But, what rules apply when we showcase artifacts found on MSU’s campus? This does depend on the time period of the artifact, but if they are related to college life, like the majority of our CAP collections, and they are found on MSU’s campus, we are employees of MSU and so we are able to legally showcase our artifacts to the public. Of course, this does not hold true for artifacts that are potentially Indigenous or the cultural patrimony of another entity in Michigan. In these cases, it is our responsibility to work with the appropriate governing bodies in order to ensure artifacts are maintained properly and returned. In other words, we always work to properly identify an artifact before it is used for outreach in order to ensure we are adhering to legal and ethical standards that have been clearly defined through years of practice.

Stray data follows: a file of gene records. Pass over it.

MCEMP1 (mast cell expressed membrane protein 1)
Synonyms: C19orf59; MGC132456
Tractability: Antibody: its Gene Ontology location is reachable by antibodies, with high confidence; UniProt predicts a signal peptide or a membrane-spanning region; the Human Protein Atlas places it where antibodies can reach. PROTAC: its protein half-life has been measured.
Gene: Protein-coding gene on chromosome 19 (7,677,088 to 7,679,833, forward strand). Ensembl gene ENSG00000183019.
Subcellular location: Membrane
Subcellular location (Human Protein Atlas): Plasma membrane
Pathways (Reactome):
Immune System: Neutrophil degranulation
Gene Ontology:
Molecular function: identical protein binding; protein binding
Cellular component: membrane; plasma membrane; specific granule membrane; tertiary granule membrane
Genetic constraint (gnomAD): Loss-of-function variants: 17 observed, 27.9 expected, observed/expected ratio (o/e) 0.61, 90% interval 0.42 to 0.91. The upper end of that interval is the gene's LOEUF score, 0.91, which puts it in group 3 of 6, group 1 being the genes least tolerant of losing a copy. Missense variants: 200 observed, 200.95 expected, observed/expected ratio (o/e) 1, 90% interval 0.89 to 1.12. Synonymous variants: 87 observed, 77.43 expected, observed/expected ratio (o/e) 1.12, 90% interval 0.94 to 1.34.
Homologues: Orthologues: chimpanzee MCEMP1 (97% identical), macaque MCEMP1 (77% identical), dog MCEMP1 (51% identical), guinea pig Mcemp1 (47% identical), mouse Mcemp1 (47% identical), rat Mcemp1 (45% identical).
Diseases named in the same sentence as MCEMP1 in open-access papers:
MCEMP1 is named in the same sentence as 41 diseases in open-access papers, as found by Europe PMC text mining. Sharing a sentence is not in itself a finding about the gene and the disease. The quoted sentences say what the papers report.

In terms of sharing artifacts on social media, many debate the use of digitized artifacts, such as those that have been photographed or scanned and are freely available online, because the question of authenticity comes into play. If we are able to fully digitize a site, what does this mean for site conservation? If we are able to fully digitize an artifact, should we keep the original? And if we are digitizing artifacts, how can we ensure their security, while maintaining data transparency? And how should digital artifacts be maintained and shared with the community? Richter and colleagues (2013) bring up these questions and sources of debate in archaeology in an effort to raise awareness to these new issues and how they might impact and change the field. Technology does not mean an end to archaeology, but certain opens up new questions about how we use it for our work.